A respirometer used to study the oxygen metabolism of peripheral nerve is described. The theory of its operation and its operating characteristics are given. The respirometer consists essentially of the nerve trunk itself, placed symmetrically across the tip of a polarized platinum microelectrode which is flush with the floor of the chamber. The sides of the nerve are exposed to moist gas of known oxygen content; the top surface of the nerve is covered. The current to the platinum electrode measures the concentration of oxygen in the nerve at the electrode tip. In the steady state the oxygen concentration near the electrode is determined by: (1) the configuration of the system, (2) the oxygen content of the gas phase, (3) the diffusion coefficient of oxygen in the tissue, and (4) the rate of oxygen consumption by the tissue. Starting from the steady state, any change in rate of oxygen uptake may be followed directly during the first 45 to 60 seconds of such a change; during this time the change is equal to the negative of the rate of change of oxygen concentration at the electrode tip. Slow, prolonged changes in respiratory rate may be followed, within limitations determined by the diffusion characteristics of the system and by slow drift in electrode calibration. It is estimated that changes in rate of oxygen uptake as small as 0.3 mm3 O2/cc hr (0.6 percent of the rate of uptake by resting frog nerve) can be reproducibly detected.

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5.
Rapid changes in oxygen concentration within a tissue have heretofore been detected and measured with an oxygen cathode.
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7.
The term oxygen tension is used in physiology when discussing oxygen exchange in the multi‐phase systems of living organisms. The oxygen tension in a small volume of a system may be defined as the partial pressure of oxygen in a gas phase with which the small volume would be in equilibrium. The oxygen tension at a point is the limit of this partial pressure of oxygen as the small volume approaches zero. Since the oxygen cathode current is proportional to the oxygen concentration, it is thus proportional to the oxygen tension in the medium at its tip.
8.
Such a delay does not apply to the performance of the system as treated in part A of this section; there, the rate of change of electrode current serves as a measure of the increase in rate of respiration, and no delay is involved in the response.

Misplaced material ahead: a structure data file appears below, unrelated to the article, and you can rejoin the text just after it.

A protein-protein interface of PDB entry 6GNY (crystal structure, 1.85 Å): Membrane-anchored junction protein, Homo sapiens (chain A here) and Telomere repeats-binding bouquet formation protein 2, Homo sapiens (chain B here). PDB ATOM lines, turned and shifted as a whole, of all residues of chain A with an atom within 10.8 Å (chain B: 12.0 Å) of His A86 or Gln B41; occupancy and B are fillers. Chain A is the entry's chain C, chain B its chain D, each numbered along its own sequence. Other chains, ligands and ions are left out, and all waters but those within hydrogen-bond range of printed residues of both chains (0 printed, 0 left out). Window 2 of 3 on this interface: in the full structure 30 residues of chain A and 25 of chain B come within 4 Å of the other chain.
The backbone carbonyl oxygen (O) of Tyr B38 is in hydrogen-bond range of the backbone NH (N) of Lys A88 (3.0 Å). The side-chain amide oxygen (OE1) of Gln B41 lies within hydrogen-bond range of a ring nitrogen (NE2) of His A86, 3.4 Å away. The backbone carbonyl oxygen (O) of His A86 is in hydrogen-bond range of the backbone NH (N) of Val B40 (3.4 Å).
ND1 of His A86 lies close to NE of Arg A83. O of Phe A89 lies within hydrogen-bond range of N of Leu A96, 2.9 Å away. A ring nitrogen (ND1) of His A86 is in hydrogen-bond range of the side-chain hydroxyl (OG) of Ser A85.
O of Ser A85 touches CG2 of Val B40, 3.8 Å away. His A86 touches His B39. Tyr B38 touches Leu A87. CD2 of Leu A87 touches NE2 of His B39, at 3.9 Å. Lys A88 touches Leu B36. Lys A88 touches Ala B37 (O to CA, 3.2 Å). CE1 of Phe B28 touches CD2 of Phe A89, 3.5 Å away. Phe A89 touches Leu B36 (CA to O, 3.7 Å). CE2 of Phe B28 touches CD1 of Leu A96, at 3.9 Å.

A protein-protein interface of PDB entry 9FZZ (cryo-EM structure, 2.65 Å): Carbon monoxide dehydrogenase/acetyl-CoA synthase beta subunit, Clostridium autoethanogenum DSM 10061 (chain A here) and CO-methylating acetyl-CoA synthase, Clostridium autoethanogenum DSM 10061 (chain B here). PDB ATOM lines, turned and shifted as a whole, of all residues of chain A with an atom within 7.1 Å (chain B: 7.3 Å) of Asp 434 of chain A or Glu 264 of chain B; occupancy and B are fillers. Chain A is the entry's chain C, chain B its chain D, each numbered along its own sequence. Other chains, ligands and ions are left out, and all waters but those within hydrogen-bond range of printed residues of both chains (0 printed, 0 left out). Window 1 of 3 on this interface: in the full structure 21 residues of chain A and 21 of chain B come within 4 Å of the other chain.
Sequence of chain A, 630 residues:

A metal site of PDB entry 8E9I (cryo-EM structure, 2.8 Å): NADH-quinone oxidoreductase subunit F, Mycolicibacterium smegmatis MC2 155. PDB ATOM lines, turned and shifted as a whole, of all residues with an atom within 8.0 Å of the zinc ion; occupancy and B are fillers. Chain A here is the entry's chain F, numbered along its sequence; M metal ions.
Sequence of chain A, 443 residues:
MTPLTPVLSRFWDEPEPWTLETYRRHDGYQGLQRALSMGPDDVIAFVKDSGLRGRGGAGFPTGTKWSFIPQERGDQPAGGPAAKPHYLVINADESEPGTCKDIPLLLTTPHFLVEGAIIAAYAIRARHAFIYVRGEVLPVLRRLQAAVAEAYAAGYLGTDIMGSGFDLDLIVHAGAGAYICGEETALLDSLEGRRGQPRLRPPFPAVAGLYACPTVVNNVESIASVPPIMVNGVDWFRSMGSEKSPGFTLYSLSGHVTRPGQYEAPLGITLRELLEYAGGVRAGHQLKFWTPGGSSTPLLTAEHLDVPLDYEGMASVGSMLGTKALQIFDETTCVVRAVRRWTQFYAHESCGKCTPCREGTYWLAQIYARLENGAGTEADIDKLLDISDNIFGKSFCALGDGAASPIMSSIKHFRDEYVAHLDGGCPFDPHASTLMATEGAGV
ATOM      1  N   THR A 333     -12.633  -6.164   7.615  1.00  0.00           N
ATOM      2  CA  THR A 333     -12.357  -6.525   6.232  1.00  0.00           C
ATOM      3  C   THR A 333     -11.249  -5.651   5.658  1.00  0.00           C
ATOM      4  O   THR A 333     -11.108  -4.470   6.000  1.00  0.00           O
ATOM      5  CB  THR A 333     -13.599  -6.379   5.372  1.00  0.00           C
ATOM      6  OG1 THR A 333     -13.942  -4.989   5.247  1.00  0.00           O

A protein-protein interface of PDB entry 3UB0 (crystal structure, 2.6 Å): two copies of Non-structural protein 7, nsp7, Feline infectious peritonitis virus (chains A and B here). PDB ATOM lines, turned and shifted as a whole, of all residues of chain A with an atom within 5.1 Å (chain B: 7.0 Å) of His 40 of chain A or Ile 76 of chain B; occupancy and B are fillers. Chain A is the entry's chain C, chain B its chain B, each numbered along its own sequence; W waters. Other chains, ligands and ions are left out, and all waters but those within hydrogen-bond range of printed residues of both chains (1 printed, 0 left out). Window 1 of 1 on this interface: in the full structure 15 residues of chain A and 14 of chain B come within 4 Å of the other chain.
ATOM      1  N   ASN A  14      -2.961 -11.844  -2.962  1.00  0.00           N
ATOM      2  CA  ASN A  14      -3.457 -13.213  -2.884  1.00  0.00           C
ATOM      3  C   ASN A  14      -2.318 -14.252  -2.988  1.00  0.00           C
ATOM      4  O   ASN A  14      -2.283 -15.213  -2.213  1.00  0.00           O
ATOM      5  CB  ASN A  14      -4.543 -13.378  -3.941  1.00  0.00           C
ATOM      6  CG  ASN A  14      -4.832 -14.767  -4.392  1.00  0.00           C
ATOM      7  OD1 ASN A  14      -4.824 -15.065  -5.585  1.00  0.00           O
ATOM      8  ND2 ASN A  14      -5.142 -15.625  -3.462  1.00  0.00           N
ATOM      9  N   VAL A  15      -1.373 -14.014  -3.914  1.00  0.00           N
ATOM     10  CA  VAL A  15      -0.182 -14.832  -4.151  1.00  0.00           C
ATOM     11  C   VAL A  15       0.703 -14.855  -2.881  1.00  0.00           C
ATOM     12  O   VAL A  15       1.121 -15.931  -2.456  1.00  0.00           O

9.
One method for obtaining a numerical solution of the diffusion equation, for an unknown α2(t), might be mentioned. An electronic analog of the respirometer system can be constructed so that one can control an input voltage analogous to change in rate of oxygen uptake, α2(t), and can observe an output voltage analogous to the concentration of oxygen, u0(t), at the center of the nerve. The output voltage can be displayed on the face of a cathode‐ray tube, the time‐base of which is calibrated in units analogous to θ, the diffusion time constant of the respirometer system. If the time‐course of change in electrode current observed in any experiment is then plotted on a grid over the face of the cathode‐ray tube, one can select some input voltage v(t) such that the output voltage reproduces the plotted curve. That α2(t) of which v(t) is the analog is then the numerical solution of the diffusion equation for the experiment considered. Thus, by this procedure, it is possible to determine the over‐all time‐course of change in rate of oxygen uptake, inclusive of the initial period of 2θ or 3θ after the beginning of activity, a period in which the analysis described in paragraph B above does not apply. A device of this nature is being developed.
10.
I. M. Kolthoff and J. J. Lingane, Polarography (Interscience Publishers, Inc., New York, 1941).
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13.
J. W. Gray in Electronic Instruments, (McGraw‐Hill Book Company, Inc., New York, 1948), Vol. 21 of Radiation Laboratory Series, p. 69.
14.
Each of the ordinate scales indicated in Figs. 9 and 10, also the scale conversion factor mentioned in the legend of Fig. 11, has been calculated from observed electrode currents using a calibration constant p, the uncertainty of which is estimated to be ±5 percent in the case of Fig. 9 and ±15 percent for Figs. 10 and 11. The uncertainty is that of the estimate of solubility of oxygen in the tissues.
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